Passengers review: by Adam Brannon
UK certification: 12A
Chris Pratt and Jennifer Lawrence are two of the world’s most bankable stars. What with Pratt helping to resurrect prehistoric franchises like Jurassic Park and Lawrence turning The Hunger Games series into one of the biggest ever, it seems they are the people Hollywood wants to work with, right here, right now.
It was inevitable they’d team up together at some point, though director Mortem Tyldum’s (The Imitation Game) sci-fi flick Passengers perhaps isn’t what their fan-bases had in mind. But do the pair sizzle together as much as they do apart?
On a routine journey through space to a new home, two passengers, sleeping in suspended animation, are awakened 90 years too early when their ship malfunctions. As Jim (Pratt) and Aurora (Lawrence) face living the rest of their lives on board, with every luxury they could ever ask for, they begin to fall for each other, unable to deny their intense attraction until they discover the ship is in grave danger. With the lives of 5,000 sleeping passengers at stake, only Jim and Aurora can save them all.
Adding to the ever expanding sci-fi universe, Passengers is a slickly directed and engrossing film with a coat of varnish like no other movie this year. It certainly looks the part, though it’s probably best not to scratch beneath the surface of this Titanic in the sky, as much like the Starship Avalon on which our unlucky duo are stranded on, there’s not much going on underneath.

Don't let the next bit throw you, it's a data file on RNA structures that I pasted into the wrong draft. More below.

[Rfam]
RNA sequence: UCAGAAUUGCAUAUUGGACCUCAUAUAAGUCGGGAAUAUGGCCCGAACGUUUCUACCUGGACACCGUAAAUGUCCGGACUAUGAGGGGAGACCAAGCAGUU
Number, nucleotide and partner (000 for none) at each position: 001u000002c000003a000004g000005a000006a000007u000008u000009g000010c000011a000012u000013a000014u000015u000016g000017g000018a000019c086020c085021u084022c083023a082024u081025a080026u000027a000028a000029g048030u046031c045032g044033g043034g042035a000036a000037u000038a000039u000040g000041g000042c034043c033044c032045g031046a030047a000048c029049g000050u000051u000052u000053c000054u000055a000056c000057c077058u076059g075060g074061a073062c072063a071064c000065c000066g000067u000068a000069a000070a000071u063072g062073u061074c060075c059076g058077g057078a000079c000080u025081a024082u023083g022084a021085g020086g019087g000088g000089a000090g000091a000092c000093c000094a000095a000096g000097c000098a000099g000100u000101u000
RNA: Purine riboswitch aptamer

Pratt and Lawrence thankfully have an intense chemistry together, and that’s a good thing considering they are, by and large, the only two characters throughout. Propping up a 2 hour film is no easy feat and its testament to their talents that they are able to do so. Sure, their dialogue is a little cheesy, but they’re likeable enough to warrant a pardon this time around.
Elsewhere, Michael Sheen comes close to stealing the show as an enthusiastic android bartender, providing yet another great droid to add to the genre’s roster. Alan Tudyk from last week’s Rogue One also showed how deep these mechanical characters can be.
The special effects are on the whole very good, though there are a few instances of CGI that don’t quite hit the spot. The Avalon itself however is fantastically realised and scenes like the much-marketed swimming pool gravity loss are stunning to watch, all the while helped by Pratt and Lawrence’s brilliant acting skills.
There is one big problem however. The story. There are numerous elements to the plot that aren’t mentioned in the trailer, so I won’t spoil them for you here, but Passengers has seriously miscalculated a couple of elements to Pratt and Lawrence’s relationship – with a sudden third act tonal shift leaving a sour taste in the mouth.
Luckily, these flaws don’t detract from what is a thrilling rollercoaster from start to finish. Whilst it may not be as deep and meaningful as Ridley Scott’s The Martian, Passengers has an immersive quality – it’s like being on-board the Avalon, and with Chris Pratt and Jennifer Lawrence keeping us company, who can blame us for going along for the ride.
Budget: $110 million/Music: Thomas Newman/Length: 116 minutes